Estimation of plant and leaf area index using three techniques in a mature native eucalypt canopy
Leaf area index (L) is a critical variable in monitoring and modelling forest condition and growth and is therefore important for foresters and environmental scientists to measure routinely and accurately. We compared three different methods for estimating L: a plant canopy analyser (PCA), a point‐quadrat camera method and digital hemispherical photography at a native eucalypt forest canopy at Tumbarumba in southern New South Wales, Australia. All of these methods produced indirect estimates of L based on the close coupling between radiation penetration and canopy structure. The individual L estimates were compared, and the potential advantages and disadvantages of each method were discussed in relation to use in forest inventory and in field data collection programmes for remote sensing calibration and verification. The comparison indicated that all three methods, PCA, digital hemispherical photography and the modified point‐quadrat camera method, produced similar estimates with a standard error between techniques of less than 0.2 L units. All methods, however, provided biased estimates of L and calibration is required to derive true stand L. A key benefit, however, of all of these estimation methods is that observations can be collected in a short period of time (1–2 h of field‐work per plot).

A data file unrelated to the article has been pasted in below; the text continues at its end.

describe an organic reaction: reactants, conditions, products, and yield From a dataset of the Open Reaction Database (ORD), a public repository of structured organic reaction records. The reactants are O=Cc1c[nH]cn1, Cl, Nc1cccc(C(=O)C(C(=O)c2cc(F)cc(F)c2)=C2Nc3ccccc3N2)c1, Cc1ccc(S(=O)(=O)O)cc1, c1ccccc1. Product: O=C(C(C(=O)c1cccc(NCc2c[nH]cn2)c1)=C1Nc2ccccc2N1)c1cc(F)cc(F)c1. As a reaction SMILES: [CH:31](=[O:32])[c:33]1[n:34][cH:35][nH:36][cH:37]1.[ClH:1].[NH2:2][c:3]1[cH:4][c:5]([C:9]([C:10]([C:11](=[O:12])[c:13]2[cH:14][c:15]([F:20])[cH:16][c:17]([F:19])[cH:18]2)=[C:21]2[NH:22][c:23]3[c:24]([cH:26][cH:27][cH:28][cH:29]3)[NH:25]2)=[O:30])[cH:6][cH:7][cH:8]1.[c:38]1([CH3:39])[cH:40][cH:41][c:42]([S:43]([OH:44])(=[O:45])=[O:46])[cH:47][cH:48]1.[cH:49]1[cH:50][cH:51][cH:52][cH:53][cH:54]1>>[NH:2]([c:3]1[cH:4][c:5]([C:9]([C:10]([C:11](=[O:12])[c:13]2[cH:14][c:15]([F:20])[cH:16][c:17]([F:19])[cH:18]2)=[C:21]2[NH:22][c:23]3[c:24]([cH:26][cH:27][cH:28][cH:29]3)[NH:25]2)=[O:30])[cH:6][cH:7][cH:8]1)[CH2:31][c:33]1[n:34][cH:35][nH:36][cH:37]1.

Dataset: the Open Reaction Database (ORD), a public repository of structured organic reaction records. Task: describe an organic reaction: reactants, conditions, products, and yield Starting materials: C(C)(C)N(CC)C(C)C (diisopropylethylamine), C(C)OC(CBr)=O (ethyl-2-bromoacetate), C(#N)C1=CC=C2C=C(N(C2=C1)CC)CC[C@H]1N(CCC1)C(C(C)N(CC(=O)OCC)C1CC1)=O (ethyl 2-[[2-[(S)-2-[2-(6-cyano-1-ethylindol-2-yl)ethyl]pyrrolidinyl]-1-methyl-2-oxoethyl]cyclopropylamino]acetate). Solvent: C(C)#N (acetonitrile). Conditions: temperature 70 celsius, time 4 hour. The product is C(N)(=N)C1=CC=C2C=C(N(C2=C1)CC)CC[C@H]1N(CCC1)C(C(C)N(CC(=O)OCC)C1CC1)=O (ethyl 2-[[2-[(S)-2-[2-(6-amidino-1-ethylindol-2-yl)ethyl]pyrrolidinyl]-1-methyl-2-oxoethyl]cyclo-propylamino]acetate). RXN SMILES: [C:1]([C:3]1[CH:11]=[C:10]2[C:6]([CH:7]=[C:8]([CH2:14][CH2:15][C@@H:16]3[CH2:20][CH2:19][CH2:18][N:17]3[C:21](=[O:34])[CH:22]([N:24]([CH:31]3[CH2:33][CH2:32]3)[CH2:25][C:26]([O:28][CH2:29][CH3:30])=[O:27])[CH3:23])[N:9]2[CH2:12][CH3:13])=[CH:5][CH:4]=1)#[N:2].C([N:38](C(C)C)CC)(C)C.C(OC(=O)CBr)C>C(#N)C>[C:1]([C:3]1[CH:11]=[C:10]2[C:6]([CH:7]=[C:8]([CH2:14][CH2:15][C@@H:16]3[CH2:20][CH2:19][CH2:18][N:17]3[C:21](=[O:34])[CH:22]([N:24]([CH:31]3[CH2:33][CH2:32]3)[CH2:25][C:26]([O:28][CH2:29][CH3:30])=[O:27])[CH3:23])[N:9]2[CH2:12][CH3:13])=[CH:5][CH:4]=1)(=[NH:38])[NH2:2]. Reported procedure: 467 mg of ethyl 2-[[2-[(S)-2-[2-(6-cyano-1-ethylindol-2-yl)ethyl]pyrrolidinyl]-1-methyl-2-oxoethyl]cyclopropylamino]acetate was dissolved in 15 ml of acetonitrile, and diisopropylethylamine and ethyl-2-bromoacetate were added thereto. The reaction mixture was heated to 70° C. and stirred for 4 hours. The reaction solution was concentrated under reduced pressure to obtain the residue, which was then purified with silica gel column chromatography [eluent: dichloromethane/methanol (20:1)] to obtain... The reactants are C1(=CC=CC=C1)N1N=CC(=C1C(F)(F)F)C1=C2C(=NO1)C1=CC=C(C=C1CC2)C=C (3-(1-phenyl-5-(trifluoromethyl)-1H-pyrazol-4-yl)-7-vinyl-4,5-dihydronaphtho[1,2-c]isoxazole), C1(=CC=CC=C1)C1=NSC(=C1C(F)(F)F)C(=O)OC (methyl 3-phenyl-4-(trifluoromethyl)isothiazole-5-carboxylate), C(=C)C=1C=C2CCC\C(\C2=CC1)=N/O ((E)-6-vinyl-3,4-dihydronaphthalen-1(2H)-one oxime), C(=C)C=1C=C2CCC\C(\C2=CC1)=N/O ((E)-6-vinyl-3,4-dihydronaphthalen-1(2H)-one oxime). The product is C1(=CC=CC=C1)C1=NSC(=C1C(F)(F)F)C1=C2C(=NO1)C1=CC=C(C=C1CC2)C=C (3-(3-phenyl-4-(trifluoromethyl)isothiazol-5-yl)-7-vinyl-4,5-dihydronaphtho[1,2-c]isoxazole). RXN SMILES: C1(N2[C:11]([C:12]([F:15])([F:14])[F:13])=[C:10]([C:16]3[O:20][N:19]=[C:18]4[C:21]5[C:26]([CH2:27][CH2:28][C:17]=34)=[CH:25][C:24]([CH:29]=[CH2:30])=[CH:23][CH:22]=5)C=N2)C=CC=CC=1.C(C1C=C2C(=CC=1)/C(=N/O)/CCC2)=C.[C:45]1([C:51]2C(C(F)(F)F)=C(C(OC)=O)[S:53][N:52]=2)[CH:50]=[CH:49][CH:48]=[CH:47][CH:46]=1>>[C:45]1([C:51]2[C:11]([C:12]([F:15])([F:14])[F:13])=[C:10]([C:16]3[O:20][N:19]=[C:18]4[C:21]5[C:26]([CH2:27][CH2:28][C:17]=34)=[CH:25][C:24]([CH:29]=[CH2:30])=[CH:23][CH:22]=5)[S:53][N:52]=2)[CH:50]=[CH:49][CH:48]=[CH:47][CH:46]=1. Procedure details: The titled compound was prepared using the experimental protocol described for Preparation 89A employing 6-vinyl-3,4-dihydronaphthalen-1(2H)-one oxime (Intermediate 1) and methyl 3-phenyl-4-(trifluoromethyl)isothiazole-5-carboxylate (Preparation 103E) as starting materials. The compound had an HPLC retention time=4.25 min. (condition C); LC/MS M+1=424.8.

Digital Object Identifier (DOI)
Coops, N.C., M.L. Smith, K. Jacobsen, M.E. Martin, and S.V. Ollinger. 2004. Estimation of plant and leaf area index using three techniques in mature native eucalypt canopies. Austral Ecology. 29: 332–341.